Lura: Voice of the islands

As voting for the BBC World Music Awards opens, Portugal's rising star Lura tells Martin Longley why Cape Verde inspires her so
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The Independent Online

Only a few years ago, the Portuguese singer Lura was providing backing vocals for Cesaria Evora, the veteran barefoot songstress from Cape Verde. Now, Lura's solo career is established, with her third album released earlier this year and an exuberant debut at Womad still fresh in the memories of that festival's partying global music enthusiasts.

Lura's parents came from Cape Verde, but they were already living in Lisbon by the time of independence. The Cape Verde archipelago lies off the coast of Senegal, and won its independence from Portugal in 1975, the year Lura was born. Her full name is Maria de Lurdes Assuncao Pina, so using a shortened form is an understandable career move. In recent years, the singer has been seeking her roots, making repeated visits to the islands and letting Cape Verdean music seep into her soul.

I caught up with Lura in Paris, where she was playing as support to the Spanish actress Victoria Abril, who has lately been reborn as a bossa nova interpreter. The gig was at Olympia, the city's most renowned venue for pop performers. It was an important showcase for Lura's talents, in front of an audience that was drawn from an orbit beyond that of her accustomed world music crowd. She pulled the audience closer with her bold delivery, voice deep and strong, with a resonant, full-lunged projection.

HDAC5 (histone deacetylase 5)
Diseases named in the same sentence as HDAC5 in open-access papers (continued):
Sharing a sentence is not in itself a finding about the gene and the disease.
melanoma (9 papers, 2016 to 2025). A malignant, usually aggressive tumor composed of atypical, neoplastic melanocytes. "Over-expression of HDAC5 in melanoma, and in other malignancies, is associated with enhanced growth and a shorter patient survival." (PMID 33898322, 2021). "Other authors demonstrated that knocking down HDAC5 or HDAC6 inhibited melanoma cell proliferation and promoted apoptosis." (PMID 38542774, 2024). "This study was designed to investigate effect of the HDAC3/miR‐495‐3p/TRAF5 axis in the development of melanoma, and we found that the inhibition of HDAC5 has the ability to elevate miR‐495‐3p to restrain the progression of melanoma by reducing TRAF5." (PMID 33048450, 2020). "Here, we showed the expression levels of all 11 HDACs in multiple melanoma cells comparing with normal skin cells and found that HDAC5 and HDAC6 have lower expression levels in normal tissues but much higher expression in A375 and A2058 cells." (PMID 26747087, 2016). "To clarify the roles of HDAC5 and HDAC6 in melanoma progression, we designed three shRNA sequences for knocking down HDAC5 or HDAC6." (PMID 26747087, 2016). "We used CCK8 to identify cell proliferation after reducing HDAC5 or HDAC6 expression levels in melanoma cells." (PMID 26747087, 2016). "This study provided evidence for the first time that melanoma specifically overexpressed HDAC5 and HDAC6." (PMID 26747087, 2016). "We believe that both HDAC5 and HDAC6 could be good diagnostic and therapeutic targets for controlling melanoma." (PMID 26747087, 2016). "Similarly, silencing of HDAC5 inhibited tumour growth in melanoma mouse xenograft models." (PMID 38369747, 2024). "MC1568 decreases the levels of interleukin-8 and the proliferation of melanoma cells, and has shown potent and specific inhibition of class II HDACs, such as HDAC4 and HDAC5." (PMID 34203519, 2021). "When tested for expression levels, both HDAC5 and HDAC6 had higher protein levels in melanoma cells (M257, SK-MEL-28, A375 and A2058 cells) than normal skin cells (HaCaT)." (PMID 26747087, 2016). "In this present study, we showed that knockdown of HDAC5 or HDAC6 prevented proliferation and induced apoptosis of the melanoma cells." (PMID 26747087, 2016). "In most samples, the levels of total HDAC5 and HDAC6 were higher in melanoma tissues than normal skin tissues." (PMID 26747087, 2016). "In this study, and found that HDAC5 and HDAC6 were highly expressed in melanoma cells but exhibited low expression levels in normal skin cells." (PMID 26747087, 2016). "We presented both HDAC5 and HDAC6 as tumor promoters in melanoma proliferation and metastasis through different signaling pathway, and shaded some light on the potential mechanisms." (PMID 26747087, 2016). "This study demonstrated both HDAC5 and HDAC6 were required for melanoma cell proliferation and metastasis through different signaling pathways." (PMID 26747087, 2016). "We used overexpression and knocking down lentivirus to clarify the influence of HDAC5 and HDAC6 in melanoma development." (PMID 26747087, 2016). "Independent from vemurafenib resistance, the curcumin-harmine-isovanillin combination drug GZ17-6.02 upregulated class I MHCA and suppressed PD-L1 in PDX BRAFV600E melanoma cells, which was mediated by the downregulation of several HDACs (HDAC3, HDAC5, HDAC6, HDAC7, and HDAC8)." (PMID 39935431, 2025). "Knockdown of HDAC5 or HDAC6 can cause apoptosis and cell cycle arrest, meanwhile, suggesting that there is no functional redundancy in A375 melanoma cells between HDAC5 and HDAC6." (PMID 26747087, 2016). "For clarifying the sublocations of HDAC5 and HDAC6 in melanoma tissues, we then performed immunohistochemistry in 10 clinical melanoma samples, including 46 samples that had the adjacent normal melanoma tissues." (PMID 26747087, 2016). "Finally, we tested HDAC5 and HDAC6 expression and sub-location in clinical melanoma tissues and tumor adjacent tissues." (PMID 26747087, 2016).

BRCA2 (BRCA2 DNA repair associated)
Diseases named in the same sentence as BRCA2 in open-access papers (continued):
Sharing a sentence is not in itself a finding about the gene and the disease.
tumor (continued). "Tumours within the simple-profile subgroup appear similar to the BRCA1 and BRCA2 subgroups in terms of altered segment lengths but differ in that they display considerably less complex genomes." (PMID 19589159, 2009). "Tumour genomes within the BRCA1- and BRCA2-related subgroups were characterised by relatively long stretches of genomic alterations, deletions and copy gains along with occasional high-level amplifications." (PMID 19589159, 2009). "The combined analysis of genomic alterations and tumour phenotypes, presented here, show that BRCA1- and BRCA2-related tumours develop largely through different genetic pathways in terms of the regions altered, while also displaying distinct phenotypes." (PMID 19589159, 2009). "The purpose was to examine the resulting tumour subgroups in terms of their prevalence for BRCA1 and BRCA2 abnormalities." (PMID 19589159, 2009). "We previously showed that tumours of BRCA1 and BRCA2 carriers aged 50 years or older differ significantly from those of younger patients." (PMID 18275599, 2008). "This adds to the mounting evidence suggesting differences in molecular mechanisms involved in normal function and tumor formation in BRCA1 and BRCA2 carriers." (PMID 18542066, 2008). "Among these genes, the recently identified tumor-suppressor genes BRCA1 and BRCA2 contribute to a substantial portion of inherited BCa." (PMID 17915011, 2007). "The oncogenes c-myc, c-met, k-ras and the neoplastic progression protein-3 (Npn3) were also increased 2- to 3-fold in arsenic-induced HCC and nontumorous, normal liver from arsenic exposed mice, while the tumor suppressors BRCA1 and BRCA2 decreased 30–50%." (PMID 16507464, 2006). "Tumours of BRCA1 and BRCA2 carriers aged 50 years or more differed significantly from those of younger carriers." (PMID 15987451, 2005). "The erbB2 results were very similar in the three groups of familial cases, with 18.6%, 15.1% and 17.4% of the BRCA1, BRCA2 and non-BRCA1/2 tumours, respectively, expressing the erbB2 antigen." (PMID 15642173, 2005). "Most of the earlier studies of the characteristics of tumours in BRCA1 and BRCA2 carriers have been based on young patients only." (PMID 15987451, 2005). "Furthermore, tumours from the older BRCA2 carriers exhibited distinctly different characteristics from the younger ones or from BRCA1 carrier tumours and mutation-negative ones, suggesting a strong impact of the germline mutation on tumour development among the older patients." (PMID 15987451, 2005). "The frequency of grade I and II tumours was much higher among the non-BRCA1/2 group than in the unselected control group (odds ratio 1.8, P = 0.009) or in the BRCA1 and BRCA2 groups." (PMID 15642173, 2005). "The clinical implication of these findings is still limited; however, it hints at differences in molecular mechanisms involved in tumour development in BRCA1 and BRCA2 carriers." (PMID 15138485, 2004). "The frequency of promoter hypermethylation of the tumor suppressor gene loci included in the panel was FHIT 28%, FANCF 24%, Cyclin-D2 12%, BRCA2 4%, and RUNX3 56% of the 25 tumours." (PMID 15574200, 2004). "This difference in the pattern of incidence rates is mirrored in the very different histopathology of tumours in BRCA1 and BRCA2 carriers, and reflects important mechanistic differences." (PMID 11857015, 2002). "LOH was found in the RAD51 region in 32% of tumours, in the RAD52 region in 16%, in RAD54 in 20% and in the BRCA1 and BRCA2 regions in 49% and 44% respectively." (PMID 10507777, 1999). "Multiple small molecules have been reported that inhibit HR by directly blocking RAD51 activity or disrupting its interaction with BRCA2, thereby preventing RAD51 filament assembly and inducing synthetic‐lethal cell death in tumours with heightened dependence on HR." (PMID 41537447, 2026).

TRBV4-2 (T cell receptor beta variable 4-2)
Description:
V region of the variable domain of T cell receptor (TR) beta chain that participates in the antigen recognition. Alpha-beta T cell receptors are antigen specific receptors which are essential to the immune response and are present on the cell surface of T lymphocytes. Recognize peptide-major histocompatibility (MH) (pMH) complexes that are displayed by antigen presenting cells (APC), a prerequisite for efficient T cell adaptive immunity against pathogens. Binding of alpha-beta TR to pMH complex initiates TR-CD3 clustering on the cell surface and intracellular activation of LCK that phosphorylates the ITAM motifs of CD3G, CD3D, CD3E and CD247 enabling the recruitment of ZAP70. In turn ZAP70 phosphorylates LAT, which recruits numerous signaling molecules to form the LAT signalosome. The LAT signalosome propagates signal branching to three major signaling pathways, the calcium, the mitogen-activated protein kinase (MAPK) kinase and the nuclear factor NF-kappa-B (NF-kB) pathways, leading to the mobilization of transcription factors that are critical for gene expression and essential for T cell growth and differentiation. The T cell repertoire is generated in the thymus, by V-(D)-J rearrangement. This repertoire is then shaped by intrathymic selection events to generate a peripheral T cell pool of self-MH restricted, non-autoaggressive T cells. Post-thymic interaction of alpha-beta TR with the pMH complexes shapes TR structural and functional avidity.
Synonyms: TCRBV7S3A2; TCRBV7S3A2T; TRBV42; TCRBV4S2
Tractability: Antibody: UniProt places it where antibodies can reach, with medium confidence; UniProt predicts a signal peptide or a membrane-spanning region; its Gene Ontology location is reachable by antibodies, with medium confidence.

Lura's band has a conventional line-up of drums, bass, guitar and keyboards, but they help her realise a set of songs that, while rooted in the traditional sound of Cape Verde, also look farther across the Atlantic to Brazil and Cuba, besides utilising certain elements of a more mainstream North American pop sensibility. The breezy, romantic air of Cesaria Evora is still present, but Lura's music has a pushier edge.

We meet in the offices of her French record company, Lusafrica, which specialises in artists from the Portuguese-speaking parts of the continent, most notably Cesaria Evora herself. The interpreter is dispensed with, as Lura's English is fine, and she's eager to tell her story directly.